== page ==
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  5. "I do not know what I want to…

"I do not know what I want to do now."

Translation:Tôi không biết tôi muốn làm gì bây giờ.

July 3, 2016



Really having trouble understanding the difference between bây giờ and hiện tại


Why can't you use "hiện tại" here?

When you try to use 'hiện tại", why does it then say that 'làm việc' is part of the answer instead of just 'làm'? The English is 'do', not 'work'.


My wife says that hien tai it doesn't sound natural here. It is better Bay gio. Also she told me Bay gio is now, but hien tai is currently.


This is one of the most frustrating exercises I've ever had!!! Everything I try which sounds reasonable is rejected:

A. tôi không biết gì tôi muốn làm bây giờ -- Google says is right, Duolingo says wrong

B. tôi không biết gì tôi muốn làm hiện tại --- Google says is right, Duolingo says is wrong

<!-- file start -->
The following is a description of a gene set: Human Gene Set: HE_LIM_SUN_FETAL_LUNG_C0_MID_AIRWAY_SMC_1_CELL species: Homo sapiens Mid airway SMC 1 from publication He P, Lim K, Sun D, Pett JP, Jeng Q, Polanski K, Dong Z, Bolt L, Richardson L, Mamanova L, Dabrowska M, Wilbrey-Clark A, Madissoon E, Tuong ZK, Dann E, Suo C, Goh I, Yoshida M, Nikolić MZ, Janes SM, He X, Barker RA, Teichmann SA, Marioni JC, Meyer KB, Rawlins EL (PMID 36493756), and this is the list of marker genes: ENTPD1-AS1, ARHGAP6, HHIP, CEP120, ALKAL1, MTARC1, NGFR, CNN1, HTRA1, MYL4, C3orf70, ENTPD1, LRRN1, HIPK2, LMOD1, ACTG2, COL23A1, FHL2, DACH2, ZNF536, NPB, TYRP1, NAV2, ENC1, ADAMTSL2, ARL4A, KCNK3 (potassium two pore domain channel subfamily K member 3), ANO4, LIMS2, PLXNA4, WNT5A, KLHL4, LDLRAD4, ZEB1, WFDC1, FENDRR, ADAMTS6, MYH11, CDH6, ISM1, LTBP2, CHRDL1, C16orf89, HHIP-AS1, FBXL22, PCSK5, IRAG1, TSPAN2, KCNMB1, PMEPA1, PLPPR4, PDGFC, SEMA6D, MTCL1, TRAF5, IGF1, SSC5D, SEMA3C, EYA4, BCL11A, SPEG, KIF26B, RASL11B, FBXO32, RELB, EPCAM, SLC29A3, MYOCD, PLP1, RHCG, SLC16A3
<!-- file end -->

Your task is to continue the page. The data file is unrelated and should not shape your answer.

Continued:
C. Hiện tại tôi không biết tôi muốn làm gì -- Google says is right, Duolingo says is wrong.

I realize google is not always right, but I will run this by my native Vietnamese speaker friends. But I've already used 'bây giờ' speaking with them, and in most cases they tell me that I said it right. In these Duolingo exercises I try not to robotically give the same memorized answers, to keep my vocabulary fresh, I try to construct the sentences different ways and use different vocabulary. To me it's better to devise different constructions to actually learn the language, and it's very frustrating when only one construction is accepted as 'correct'.